Saturday, April 13, 2024

A2 Milk’s move against Synlait: the MVM factor

Avatar photo
Licences and supply chains to the fore as dairy companies lock horns.
Any commentary around the US infant formula market and the liquid milk business will be of interest, analysts say.
Reading Time: 2 minutes

A2 Milk’s move to cancel its exclusive manufacturing and supply agreement with Synlait may be all about getting Mataura Valley Milk into the black.

A2 Milk owns 75% of Mataura Valley Milk (MVM) in partnership with China Animal Husbandry Group, which owns 25%. It bought the Southland dairy company in 2021 for $268.5 million to provide “supply diversification”.

In the year to June 30, MVM reported earnings before interest, taxes, depreciation and amortisation loss of $26.5m. That was wider than the $18.8m loss in the prior year.

A2 Milk has consistently said accelerating MVM’s path to profitability by FY26 or earlier is a key strategic priority.

On Monday, a2 Milk said it had notified Synlait that it was cancelling the exclusive supply rights because Synlait had fallen below delivery standards.

The deal covers stages 1 to 3 of a2 Milk’s current infant milk formula products sold in China, Australia and New Zealand.

Synlait, meanwhile, came out swinging and said it disputes that a2 Milk has the right to cancel the arrangements.

It also underscored that it continues to hold the Chinese regulatory State Administration for Market Regulation (SAMR) licence, which is attached to Synlait’s Dunsandel manufacturing facilities.

The licence is for a2 Milk’s Chinese-labelled infant formula.

While a2 Milk can’t currently produce that formula without Synlait, the removal would give it the option to produce a2 Platinum, the brand of its current English label product, at any facility in the future, including MVM, it said.

In the past, a2 Milk has clearly indicated its intent to obtain additional China-label infant milk formula registration and to leverage its manufacturing capability MVM.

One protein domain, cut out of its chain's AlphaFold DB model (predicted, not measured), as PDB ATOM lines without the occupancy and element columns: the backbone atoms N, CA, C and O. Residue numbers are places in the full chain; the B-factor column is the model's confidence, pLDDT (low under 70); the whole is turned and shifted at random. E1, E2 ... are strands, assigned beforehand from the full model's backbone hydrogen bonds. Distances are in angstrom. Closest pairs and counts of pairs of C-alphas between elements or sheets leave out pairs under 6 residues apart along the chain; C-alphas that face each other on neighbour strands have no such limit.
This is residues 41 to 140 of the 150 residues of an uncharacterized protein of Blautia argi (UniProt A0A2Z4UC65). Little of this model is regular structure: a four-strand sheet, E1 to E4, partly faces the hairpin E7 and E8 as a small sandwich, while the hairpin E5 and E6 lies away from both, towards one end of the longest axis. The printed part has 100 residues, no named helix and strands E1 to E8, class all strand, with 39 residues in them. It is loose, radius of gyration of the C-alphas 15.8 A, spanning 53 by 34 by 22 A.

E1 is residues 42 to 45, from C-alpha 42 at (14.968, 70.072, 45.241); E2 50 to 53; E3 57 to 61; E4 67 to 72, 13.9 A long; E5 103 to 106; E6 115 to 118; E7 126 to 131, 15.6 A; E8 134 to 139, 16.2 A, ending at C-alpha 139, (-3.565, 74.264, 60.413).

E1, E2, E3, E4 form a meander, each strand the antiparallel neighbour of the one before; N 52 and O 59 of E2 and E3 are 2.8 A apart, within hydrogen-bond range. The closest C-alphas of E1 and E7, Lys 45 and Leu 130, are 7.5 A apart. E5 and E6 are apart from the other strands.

“A2 has had ambitions to gain more control of its supply channel, particularly with regard to obtaining another licence for launching a second China-label product, so perhaps this shouldn’t be a complete surprise,” Craig Stent, executive director of portfolio manager at Harbour Asset Management, said.  

He noted, however, that it currently only impacts a2 Milk’s English label, with the SAMR regulatory licence sitting with Synlait.

“With the removal of the exclusivity, it may give a2 the option to produce its English label through Mataura Valley Milk; however, this is likely to be gradual,” he said.

Neither a2 Milk or Synlait is expecting an overnight change.

A2 Milk expects any dispute resolution process to “take some time to complete” and will maintain the exclusivity until the dispute is resolved, assuming it is resolved by the end of 2024.

Synlait Milk said the announcement has no impact on its FY23 financial result, due to be reported on September 25.

It also said the announcement is not expected to impact Synlait’s full-year 2024 results.

Synlait expects to manufacture Chinese-labelled products for a2 Milk for the period of the SAMR licence, which currently expires in September 2027.

Matthew Goodson, managing director of Salt Funds Management, expects an extended period of negotiation given that a breach of contract has been alleged in regard to Synlait’s product delivery.

This may mean a2 moves some English-label production to its Mataura Valley plant.

“I would read it as a sensible but hard-nosed negotiating position from a2, with Synlait’s extended balance sheet potentially being problematic.”

Goodson noted that Synlait has a $180m bond that matures in December 2024. It was issued at 3.83% but last traded at 15.72%.

Synlait’s shares ended down 9.4% at $1.16 on Monday, while a2 fell 1% to $4.88. 

Total
0
Shares
People are also reading